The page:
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  • “All Language Then Is Vile”: The Theatrical Critique of Political Rhetoric in Nathaniel Lee’s Lucius Junius Brutus
  • Victoria Hayne

Nathaniel Lee’s Lucius Junius Brutus seems to demand a political interpretation. By 1680, when the play was probably written and certainly first performed, the widespread and apparently unifying enthusiasm which had greeted the restoration of the monarchy two decades earlier had given way to a “series of complex, intense, factional intrigues” which contemporaries feared might lead to another civil war. 1 Unresolved conflicts over the relative powers of the crown and Parliament and over the degree of toleration the re-established Church of England would extend to Catholics and to Protestant dissenters crystallized in the late 1670s in two bitterly divisive sociopolitical phenomena, known in historical shorthand as the Popish Plot and the Exclusion Crisis. When Lucius Junius Brutus appeared, the nation had been gripped for two years by nearly hysterical fears generated by the continuing (and, historians now believe, perjured) revelations of the Popish Plot informers, who spun a lurid tale of Catholic plans to assassinate Charles II, infiltrate the nation under the reign of his Catholic brother and heir James, and reestablish Catholicism through the persecution of Protestants. By 1680, the testimony of the informers had resulted in the trial and execution of several alleged plotters. 2 The religious fears and hostilities stirred up by the Plot helped to generate popular support for Parliamentary opponents of Charles; a major focus of their efforts to assert the rights and powers of Parliament was an attempt to pass and force Charles to assent to a Bill of Parliament excluding James from the line of succession. Although 1680 is probably too early to use the term “party” in the modern sense to describe the political groupings that struggled over this issue, the political labels of “Tory” and “Whig” were coming into common use to describe the complex and still-fluid alliances of those who supported the king and those who opposed him. 3 It was in this period as well that the word “mob” was invented to describe the crowds who demonstrated in the streets and organized mass petitions, political actions that harked back— [End Page 337] alarmingly for some, proudly for others—to the popular movements preceding the Civil War.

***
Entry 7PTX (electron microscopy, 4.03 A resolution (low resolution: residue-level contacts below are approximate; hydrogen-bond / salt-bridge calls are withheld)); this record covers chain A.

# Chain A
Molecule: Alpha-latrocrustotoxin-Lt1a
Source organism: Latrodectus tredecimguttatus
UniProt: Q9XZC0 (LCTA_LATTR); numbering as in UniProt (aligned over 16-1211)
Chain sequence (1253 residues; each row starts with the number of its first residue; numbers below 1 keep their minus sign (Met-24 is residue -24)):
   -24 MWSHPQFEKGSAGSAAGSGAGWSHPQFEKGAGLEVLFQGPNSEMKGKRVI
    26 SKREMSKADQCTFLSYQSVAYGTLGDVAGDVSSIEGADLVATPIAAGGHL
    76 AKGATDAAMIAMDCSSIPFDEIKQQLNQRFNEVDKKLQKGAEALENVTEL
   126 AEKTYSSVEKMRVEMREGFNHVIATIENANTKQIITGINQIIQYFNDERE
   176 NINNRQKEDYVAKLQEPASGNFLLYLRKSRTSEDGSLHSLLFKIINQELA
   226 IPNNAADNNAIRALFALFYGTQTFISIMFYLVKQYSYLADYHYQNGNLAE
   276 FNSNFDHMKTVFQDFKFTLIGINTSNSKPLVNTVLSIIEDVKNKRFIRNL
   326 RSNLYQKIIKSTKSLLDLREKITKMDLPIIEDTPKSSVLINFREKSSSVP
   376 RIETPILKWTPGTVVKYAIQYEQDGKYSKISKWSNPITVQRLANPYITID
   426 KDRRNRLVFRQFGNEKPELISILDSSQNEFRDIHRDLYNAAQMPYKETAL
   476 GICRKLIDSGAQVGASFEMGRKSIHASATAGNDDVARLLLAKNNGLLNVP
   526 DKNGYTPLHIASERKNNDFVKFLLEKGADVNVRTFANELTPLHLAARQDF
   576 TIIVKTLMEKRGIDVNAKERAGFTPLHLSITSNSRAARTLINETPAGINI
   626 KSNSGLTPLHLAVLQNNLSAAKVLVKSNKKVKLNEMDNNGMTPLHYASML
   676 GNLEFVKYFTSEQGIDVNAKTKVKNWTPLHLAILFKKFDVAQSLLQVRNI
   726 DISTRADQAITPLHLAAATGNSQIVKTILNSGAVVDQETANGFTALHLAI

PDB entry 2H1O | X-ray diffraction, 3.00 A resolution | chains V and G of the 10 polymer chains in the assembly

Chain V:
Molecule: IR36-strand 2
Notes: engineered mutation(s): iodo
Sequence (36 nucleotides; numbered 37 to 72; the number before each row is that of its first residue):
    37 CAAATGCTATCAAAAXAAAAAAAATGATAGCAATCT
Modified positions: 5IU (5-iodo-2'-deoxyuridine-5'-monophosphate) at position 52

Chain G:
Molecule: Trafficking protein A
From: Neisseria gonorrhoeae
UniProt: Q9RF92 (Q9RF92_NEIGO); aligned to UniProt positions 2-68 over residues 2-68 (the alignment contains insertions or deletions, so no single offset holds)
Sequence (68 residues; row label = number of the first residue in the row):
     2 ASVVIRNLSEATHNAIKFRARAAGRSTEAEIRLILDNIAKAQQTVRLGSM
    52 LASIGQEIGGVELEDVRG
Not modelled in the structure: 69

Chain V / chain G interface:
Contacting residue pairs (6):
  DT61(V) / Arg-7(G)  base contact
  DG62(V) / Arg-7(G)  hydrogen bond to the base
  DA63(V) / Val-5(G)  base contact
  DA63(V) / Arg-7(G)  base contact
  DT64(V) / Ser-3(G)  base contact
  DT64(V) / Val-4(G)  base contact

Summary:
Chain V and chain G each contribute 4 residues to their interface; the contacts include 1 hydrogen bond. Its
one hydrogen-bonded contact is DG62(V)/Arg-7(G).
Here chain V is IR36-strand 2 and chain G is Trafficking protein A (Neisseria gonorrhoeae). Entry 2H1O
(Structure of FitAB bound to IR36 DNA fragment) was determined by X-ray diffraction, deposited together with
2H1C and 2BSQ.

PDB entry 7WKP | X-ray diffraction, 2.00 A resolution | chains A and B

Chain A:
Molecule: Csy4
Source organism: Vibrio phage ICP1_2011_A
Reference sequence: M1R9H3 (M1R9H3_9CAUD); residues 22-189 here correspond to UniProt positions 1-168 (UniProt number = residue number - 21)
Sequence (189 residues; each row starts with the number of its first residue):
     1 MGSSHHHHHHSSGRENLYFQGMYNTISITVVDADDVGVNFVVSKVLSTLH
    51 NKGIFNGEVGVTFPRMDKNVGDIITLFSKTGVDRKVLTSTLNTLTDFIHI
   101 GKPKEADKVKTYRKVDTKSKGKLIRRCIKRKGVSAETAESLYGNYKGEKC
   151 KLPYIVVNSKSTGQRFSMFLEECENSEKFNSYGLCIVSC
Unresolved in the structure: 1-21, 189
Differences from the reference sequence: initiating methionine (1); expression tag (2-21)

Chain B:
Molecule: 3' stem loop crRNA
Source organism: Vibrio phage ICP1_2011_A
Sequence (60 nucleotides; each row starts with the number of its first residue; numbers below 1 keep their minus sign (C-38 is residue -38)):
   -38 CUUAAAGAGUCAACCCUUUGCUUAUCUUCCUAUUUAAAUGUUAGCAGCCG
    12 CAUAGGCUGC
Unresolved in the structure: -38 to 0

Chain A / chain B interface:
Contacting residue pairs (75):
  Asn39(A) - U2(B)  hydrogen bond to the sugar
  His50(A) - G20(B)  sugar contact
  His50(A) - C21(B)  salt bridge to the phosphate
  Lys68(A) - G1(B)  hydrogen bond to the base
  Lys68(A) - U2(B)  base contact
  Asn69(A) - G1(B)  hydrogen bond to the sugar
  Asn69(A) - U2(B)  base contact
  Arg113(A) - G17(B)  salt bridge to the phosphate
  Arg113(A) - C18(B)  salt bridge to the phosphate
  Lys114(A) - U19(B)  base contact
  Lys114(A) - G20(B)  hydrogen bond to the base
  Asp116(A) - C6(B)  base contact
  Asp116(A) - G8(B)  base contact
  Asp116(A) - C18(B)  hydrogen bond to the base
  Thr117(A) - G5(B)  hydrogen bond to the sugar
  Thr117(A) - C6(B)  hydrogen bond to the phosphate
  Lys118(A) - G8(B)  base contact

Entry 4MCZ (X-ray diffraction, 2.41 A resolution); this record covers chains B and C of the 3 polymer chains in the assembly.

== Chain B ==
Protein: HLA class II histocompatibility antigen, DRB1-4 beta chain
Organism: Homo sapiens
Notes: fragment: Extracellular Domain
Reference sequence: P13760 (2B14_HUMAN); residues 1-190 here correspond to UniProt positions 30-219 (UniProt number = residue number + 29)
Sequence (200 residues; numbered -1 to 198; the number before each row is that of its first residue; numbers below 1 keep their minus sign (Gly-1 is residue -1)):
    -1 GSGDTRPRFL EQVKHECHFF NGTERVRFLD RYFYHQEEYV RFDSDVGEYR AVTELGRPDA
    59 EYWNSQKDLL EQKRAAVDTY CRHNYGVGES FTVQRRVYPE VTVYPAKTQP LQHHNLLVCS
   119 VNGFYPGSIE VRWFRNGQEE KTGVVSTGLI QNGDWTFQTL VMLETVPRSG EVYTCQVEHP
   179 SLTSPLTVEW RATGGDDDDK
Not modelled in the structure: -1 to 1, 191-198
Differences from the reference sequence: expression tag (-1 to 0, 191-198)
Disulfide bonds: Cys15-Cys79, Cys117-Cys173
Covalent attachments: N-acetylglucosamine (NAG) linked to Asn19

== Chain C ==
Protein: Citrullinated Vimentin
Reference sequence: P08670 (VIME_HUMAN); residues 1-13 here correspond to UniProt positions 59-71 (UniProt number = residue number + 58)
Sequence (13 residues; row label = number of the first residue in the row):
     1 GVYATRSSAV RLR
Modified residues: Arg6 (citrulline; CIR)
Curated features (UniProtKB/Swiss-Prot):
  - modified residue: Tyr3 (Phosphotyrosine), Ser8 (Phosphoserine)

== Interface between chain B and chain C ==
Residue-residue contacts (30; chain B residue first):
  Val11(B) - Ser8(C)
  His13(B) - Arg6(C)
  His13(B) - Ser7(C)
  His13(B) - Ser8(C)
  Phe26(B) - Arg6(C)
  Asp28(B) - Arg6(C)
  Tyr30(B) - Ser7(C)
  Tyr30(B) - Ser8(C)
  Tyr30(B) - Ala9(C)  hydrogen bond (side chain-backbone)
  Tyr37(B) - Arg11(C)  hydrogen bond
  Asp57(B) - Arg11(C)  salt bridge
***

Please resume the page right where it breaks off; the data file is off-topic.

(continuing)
In this feverish political atmosphere, Lucius Junius Brutus takes as its subject the revolution which overturned the monarchy of the Tarquins and established the Roman republic; Brutus himself was traditionally renowned as a hero of republican liberty for the steely devotion to the state he displayed in executing his own sons for treason against the republic. The figure of Brutus, as a symbol of republicanism, was, in fact, employed in propaganda efforts during the exclusion crisis by both Whigs and Tories. And in this explosive political climate, the play was certainly regarded by Lee’s contemporaries as political: one or more of them “informed” the Lord Chamberlain that the play contained “Scandalous Expressions & Reflections vpon ye Government,” which prompted him to ban it from further performance. 4

Despite these strong inducements toward reading the play as engaged with contemporary politics, critics cannot agree on its political content. The main strand of criticism has seen the play as strongly pro-Whig. John Loftis, for example, considers the play “a Whig manifesto,” “a statement of the Whig constitutional position during the Exclusion controversy.” 5 Those who argue this position emphasize the political views articulated by Brutus, his endorsement of republican principles and condemnation of royal tyranny; his speeches are, in this view, a mimetic representation of the political views of contemporary Whigs and his actions an allegory of Whig political aspirations. Certainly, the language of the play is imbued with the political rhetoric of the period, in speeches such as Brutus’s appeal to the Roman populace as “a free-born people” (2.1.192) or in his arraignment of Tarquin for

Invading fundamental right and justice, Breaking the ancient customs, statutes, laws, With positive power and arbitrary lust.

(2.1.179–81)

As Richard Ashcraft cogently remarks, a poet “really has to want to use words like petitioner, arbitrary power, prerogative, or the Good Old Cause, since they do not...

Additional Information

ISSN
1080-6547
Print ISSN
0013-8304
Pages
pp. 337-365
Launched on MUSE
1996-06-01
Open Access
No
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